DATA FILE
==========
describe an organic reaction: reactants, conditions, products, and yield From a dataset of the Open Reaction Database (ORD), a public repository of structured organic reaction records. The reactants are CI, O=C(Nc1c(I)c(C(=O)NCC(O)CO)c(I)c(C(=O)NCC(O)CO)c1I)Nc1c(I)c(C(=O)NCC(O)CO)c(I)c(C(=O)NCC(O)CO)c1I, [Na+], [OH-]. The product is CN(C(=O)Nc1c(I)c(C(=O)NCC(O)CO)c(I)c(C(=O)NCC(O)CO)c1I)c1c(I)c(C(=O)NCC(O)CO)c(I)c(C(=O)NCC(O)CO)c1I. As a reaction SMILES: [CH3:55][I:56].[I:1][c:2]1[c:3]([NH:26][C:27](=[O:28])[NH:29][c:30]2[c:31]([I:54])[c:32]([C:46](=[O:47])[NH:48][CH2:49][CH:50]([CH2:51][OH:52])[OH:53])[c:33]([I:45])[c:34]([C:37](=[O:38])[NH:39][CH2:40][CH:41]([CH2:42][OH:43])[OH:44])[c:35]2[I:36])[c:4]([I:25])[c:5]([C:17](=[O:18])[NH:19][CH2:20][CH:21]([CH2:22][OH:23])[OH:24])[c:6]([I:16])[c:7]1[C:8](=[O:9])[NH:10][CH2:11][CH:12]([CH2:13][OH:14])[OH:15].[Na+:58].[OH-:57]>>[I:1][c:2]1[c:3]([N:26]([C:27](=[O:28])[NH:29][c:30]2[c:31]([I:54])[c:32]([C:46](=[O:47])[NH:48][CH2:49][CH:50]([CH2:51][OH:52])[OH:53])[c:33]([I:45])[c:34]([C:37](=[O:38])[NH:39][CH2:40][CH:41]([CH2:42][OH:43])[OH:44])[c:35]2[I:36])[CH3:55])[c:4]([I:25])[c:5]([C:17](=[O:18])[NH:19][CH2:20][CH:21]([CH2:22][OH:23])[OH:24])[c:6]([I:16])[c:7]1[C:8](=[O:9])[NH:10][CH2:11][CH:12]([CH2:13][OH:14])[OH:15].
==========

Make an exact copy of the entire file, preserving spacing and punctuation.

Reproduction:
describe an organic reaction: reactants, conditions, products, and yield From a dataset of the Open Reaction Database (ORD), a public repository of structured organic reaction records. The reactants are CI, O=C(Nc1c(I)c(C(=O)NCC(O)CO)c(I)c(C(=O)NCC(O)CO)c1I)Nc1c(I)c(C(=O)NCC(O)CO)c(I)c(C(=O)NCC(O)CO)c1I, [Na+], [OH-]. The product is CN(C(=O)Nc1c(I)c(C(=O)NCC(O)CO)c(I)c(C(=O)NCC(O)CO)c1I)c1c(I)c(C(=O)NCC(O)CO)c(I)c(C(=O)NCC(O)CO)c1I. As a reaction SMILES: [CH3:55][I:56].[I:1][c:2]1[c:3]([NH:26][C:27](=[O:28])[NH:29][c:30]2[c:31]([I:54])[c:32]([C:46](=[O:47])[NH:48][CH2:49][CH:50]([CH2:51][OH:52])[OH:53])[c:33]([I:45])[c:34]([C:37](=[O:38])[NH:39][CH2:40][CH:41]([CH2:42][OH:43])[OH:44])[c:35]2[I:36])[c:4]([I:25])[c:5]([C:17](=[O:18])[NH:19][CH2:20][CH:21]([CH2:22][OH:23])[OH:24])[c:6]([I:16])[c:7]1[C:8](=[O:9])[NH:10][CH2:11][CH:12]([CH2:13][OH:14])[OH:15].[Na+:58].[OH-:57]>>[I:1][c:2]1[c:3]([N:26]([C:27](=[O:28])[NH:29][c:30]2[c:31]([I:54])[c:32]([C:46](=[O:47])[NH:48][CH2:49][CH:50]([CH2:51][OH:52])[OH:53])[c:33]([I:45])[c:34]([C:37](=[O:38])[NH:39][CH2:40][CH:41]([CH2:42][OH:43])[OH:44])[c:35]2[I:36])[CH3:55])[c:4]([I:25])[c:5]([C:17](=[O:18])[NH:19][CH2:20][CH:21]([CH2:22][OH:23])[OH:24])[c:6]([I:16])[c:7]1[C:8](=[O:9])[NH:10][CH2:11][CH:12]([CH2:13][OH:14])[OH:15].